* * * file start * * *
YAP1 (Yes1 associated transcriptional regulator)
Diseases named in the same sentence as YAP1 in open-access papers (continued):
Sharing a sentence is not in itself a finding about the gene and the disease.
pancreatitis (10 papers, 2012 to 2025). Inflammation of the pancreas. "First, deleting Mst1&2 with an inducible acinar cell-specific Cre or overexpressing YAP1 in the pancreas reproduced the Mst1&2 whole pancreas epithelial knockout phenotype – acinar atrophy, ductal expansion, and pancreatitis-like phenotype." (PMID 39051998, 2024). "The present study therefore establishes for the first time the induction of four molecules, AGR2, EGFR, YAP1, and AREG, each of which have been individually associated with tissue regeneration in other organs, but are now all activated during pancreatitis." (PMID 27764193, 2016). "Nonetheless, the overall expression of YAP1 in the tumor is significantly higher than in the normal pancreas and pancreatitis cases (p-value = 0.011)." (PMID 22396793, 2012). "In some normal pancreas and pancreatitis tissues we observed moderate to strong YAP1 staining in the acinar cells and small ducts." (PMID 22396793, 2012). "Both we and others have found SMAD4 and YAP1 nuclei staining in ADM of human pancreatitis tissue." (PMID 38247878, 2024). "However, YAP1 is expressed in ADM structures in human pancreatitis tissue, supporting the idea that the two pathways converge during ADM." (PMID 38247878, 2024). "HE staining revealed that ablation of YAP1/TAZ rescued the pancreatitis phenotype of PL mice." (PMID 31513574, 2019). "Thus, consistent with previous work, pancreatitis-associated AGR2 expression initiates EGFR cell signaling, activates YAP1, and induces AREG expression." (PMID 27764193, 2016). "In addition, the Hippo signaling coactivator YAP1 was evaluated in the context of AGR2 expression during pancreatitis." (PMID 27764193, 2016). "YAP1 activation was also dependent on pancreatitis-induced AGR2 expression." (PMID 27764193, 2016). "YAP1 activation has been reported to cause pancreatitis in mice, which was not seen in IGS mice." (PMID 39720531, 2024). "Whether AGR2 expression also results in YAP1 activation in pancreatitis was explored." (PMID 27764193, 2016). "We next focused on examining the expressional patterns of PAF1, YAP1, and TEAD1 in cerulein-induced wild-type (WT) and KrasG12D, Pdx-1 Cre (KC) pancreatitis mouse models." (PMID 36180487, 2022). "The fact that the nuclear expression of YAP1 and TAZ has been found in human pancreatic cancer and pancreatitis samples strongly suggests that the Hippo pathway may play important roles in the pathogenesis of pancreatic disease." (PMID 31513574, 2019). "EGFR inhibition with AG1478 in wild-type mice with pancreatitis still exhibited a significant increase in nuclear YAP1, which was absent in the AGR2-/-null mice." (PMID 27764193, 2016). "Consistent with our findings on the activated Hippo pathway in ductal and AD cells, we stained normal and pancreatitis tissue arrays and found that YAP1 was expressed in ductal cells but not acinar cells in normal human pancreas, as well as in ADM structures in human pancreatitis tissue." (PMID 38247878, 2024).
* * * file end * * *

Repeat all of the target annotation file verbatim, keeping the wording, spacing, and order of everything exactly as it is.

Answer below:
YAP1 (Yes1 associated transcriptional regulator)
Diseases named in the same sentence as YAP1 in open-access papers (continued):
Sharing a sentence is not in itself a finding about the gene and the disease.
pancreatitis (10 papers, 2012 to 2025). Inflammation of the pancreas. "First, deleting Mst1&2 with an inducible acinar cell-specific Cre or overexpressing YAP1 in the pancreas reproduced the Mst1&2 whole pancreas epithelial knockout phenotype – acinar atrophy, ductal expansion, and pancreatitis-like phenotype." (PMID 39051998, 2024). "The present study therefore establishes for the first time the induction of four molecules, AGR2, EGFR, YAP1, and AREG, each of which have been individually associated with tissue regeneration in other organs, but are now all activated during pancreatitis." (PMID 27764193, 2016). "Nonetheless, the overall expression of YAP1 in the tumor is significantly higher than in the normal pancreas and pancreatitis cases (p-value = 0.011)." (PMID 22396793, 2012). "In some normal pancreas and pancreatitis tissues we observed moderate to strong YAP1 staining in the acinar cells and small ducts." (PMID 22396793, 2012). "Both we and others have found SMAD4 and YAP1 nuclei staining in ADM of human pancreatitis tissue." (PMID 38247878, 2024). "However, YAP1 is expressed in ADM structures in human pancreatitis tissue, supporting the idea that the two pathways converge during ADM." (PMID 38247878, 2024). "HE staining revealed that ablation of YAP1/TAZ rescued the pancreatitis phenotype of PL mice." (PMID 31513574, 2019). "Thus, consistent with previous work, pancreatitis-associated AGR2 expression initiates EGFR cell signaling, activates YAP1, and induces AREG expression." (PMID 27764193, 2016). "In addition, the Hippo signaling coactivator YAP1 was evaluated in the context of AGR2 expression during pancreatitis." (PMID 27764193, 2016). "YAP1 activation was also dependent on pancreatitis-induced AGR2 expression." (PMID 27764193, 2016). "YAP1 activation has been reported to cause pancreatitis in mice, which was not seen in IGS mice." (PMID 39720531, 2024). "Whether AGR2 expression also results in YAP1 activation in pancreatitis was explored." (PMID 27764193, 2016). "We next focused on examining the expressional patterns of PAF1, YAP1, and TEAD1 in cerulein-induced wild-type (WT) and KrasG12D, Pdx-1 Cre (KC) pancreatitis mouse models." (PMID 36180487, 2022). "The fact that the nuclear expression of YAP1 and TAZ has been found in human pancreatic cancer and pancreatitis samples strongly suggests that the Hippo pathway may play important roles in the pathogenesis of pancreatic disease." (PMID 31513574, 2019). "EGFR inhibition with AG1478 in wild-type mice with pancreatitis still exhibited a significant increase in nuclear YAP1, which was absent in the AGR2-/-null mice." (PMID 27764193, 2016). "Consistent with our findings on the activated Hippo pathway in ductal and AD cells, we stained normal and pancreatitis tissue arrays and found that YAP1 was expressed in ductal cells but not acinar cells in normal human pancreas, as well as in ADM structures in human pancreatitis tissue." (PMID 38247878, 2024).